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We’re counting down to The National Coalition for Dialogue and Deliberation Conference here in Austin October 3-5, 2008 at the Renaissance Hotel (Arboretum) with half-day and full-day pre-conference sessions scheduled for October 2.

This conference is packed full of opportunities to learn, listen, laugh and lunch. The conference will feature a free Conversation Cafe, a meeting of Geeks Who Dialogue, a Poetry Slam, a panel of leading Conservatives who have embraced dialogue, youth-led events, and an original musical composition created during the conference! Here are some of the featured speakers:

Here’s a sampling of the workshops being offered:

  • How Can We Combat Climate Change with Dialogue and Participation? An International Perspective
  • How Can WE Revitalize Democracy with D&D?
  • What Moves You? Exploring the Spiritual and Moral Roots of Our Dialogue Practice
  • Exploring How our Work in D&D Contributes to Social Change
  • Embedding D&D into Government Systems
  • Fireside Chat on Embedding Citizen’s Voices in Our Governing Systems
  • Coming to the Table: Addressing Racial Reconciliation in America
  • The Power of Poetry to Facilitate Change

If you can’t make the full conference, here are a few options:

  • Attend a pre-conference on Thursday, October 2 for only $95 (full day) or $50 (half day). See pre-conference schedule here.
  • Attend the free Conversation Cafe also on Thursday October 2 in the evening. Come at 6:15 to learn how to facilitate a conversation or come at 7:30 to participate.
  • Register for just one day for the rate of $150.

Special offer for students!!!!
If you are a student or know a student who should attend, don’t let the conference fee get in the way. Bluebonnet Hills is offering $300 scholarships for student registration rate to help you  attend. That means the student only pays $25! If you are a student and want to participate in this conference that will have workshops led by the Rockrose Institute’s Youth Dialogue Project, complete this application online.

A very active local planning team led by Diane Miller has been working for almost a year to
make sure that this is the best NCDD conference ever and put Austin on
the D&D map.

Still not sure if this conference is for you? Ask yourself these questions about who you are to find out…

  • If you are an artist, an activist, a trainer, teacher, scholar, student, philosopher, community change agent, political leader, policy-maker, librarian, or just someone who believes that the world works best when we sit down and engage in meaningful dialogue, then you won’t want to miss this opportunity.
  • If you are convinced that there are better ways for us to work on community problems than the traditional debate, vote, mandate, legislate then this conference is for you.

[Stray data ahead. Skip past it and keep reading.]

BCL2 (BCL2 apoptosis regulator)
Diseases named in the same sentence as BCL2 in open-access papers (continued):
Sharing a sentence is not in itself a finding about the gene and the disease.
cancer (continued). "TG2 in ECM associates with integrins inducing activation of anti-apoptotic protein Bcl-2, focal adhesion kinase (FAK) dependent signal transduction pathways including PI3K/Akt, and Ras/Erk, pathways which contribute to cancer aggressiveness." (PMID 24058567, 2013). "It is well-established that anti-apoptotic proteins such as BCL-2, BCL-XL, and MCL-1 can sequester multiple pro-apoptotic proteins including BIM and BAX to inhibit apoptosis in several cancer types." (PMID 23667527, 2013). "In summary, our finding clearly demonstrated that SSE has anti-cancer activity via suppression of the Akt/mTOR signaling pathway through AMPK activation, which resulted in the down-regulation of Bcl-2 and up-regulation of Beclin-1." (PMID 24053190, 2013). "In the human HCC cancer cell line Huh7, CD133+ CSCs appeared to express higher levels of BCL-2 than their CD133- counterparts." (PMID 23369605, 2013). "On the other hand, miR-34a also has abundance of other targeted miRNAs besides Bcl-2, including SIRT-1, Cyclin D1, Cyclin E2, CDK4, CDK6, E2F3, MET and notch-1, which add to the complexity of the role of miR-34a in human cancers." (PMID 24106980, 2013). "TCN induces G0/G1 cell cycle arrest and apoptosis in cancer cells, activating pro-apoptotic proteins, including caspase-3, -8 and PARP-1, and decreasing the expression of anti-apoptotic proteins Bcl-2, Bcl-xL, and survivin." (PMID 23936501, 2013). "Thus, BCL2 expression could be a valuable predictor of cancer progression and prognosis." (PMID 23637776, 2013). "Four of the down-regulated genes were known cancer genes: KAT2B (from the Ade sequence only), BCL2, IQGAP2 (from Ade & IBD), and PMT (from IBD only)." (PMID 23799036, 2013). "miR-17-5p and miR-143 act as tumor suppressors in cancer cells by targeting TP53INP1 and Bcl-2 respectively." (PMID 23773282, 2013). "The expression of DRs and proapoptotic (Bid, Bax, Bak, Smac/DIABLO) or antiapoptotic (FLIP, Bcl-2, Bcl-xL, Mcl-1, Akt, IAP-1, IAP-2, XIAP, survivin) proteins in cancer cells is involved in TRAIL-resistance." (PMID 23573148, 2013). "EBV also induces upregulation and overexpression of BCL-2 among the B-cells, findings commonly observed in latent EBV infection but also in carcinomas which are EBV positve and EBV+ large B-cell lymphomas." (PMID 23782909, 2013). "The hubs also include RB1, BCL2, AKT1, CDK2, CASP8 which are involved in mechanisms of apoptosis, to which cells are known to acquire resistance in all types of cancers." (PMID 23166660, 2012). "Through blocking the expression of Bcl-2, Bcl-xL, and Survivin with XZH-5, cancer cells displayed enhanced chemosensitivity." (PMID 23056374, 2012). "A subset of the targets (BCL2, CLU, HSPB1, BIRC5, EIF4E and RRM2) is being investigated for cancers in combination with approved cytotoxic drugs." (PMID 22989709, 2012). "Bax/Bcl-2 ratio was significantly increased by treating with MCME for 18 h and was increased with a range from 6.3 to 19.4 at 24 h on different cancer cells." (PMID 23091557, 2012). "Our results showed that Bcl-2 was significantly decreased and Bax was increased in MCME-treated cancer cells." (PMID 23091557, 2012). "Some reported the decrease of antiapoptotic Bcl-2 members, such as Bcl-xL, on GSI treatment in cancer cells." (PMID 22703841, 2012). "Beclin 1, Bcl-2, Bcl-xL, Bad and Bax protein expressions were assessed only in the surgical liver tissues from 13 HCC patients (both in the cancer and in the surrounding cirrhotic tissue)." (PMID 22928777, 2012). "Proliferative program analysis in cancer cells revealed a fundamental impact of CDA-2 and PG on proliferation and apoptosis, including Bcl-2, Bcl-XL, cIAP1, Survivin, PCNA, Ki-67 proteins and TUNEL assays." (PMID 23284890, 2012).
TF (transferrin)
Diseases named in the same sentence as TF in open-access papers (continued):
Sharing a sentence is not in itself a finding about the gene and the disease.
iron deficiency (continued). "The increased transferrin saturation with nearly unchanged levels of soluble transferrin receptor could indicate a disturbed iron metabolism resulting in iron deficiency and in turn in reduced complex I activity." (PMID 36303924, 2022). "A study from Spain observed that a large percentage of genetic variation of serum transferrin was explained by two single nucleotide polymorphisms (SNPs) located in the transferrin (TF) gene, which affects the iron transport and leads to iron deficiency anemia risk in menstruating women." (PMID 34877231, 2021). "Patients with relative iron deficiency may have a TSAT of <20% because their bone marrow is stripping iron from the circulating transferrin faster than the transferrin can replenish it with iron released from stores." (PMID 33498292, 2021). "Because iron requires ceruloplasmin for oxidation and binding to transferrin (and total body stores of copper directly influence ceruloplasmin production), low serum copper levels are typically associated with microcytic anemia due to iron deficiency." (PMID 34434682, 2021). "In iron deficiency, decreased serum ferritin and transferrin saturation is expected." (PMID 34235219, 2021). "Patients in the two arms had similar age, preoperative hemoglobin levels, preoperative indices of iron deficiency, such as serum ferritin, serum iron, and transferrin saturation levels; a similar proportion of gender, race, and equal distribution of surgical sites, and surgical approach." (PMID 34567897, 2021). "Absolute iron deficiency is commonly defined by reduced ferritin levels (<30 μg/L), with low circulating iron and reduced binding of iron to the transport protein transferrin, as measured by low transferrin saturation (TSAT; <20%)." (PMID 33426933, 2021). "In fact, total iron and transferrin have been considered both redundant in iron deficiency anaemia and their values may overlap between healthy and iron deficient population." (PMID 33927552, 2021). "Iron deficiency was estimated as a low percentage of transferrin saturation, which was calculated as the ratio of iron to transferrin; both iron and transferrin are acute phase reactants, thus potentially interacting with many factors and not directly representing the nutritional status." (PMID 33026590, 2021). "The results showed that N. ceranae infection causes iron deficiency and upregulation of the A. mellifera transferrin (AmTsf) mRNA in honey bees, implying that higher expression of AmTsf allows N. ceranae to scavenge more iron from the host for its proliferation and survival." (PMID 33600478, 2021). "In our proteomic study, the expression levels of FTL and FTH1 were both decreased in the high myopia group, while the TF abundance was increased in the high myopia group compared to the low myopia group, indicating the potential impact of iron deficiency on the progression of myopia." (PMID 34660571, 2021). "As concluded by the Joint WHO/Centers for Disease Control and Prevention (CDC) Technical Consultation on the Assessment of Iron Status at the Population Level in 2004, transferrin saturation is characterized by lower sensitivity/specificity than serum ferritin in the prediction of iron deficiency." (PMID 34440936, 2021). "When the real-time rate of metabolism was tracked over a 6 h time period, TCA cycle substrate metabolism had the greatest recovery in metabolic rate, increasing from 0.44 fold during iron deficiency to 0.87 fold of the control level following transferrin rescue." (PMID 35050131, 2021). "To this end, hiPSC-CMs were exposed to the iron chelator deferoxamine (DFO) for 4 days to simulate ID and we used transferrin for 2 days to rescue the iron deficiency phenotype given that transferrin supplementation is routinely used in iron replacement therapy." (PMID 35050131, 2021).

• If you envision a future in which all people-regardless of income, position, background
    or education-engage in lively, thoughtful, and
    challenging discussions about what matters to them, then you will find kindred spirits at this conference.
  • If you would like to meet 350-400 people from around the world who are working on issues like racism, Jewish-Palestinian dialogues, political polarization, gentrification and climate change, they’ll be here in Austin in October.

If any of those descriptions sound like you, then register here!

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For the upcoming NCDD Conference in Austin October 3-5, I’m doing two workshops – one on libraries and extension using dialogue, and one on the Missouri River Ecosystem Restoration Project. I am hosting a tech meeting, conducting a pre-conference with four colleagues, running a hospitality suite, sponsoring a poetry slam, videotaping events, blogging on site, and planning two tables for the marketplace. Like all of the dedicated volunteers on the Central Texas planning team, I have a crazy, crazy amount of work to do.

So how am I spending my time?

Contemplating goodie bag stuffing, of course! (Hey, it’s labor day weekend. This is about as much time off as I’ll get for the next three months.)

I’m stealing from the LBJ Library staff idea to have jelly beans at the LBJ 100 Celebration last Wednesday. (President Johnson’s gift to the Head Start kids he visited at Stonewall.)

So below are a couple of options. I need some advice. Which way to go??

Option 1

Option 1

This option is very cute, but also time consuming – punching the cards and cutting and tying the raffia. It also has the added expense of the blue raffia.

Option 2

Option 2

This option is in a resealable bag which is nice since people probably won’t eat 2 oz. of jelly beans at once. It’s also easier and lies flat in the bag.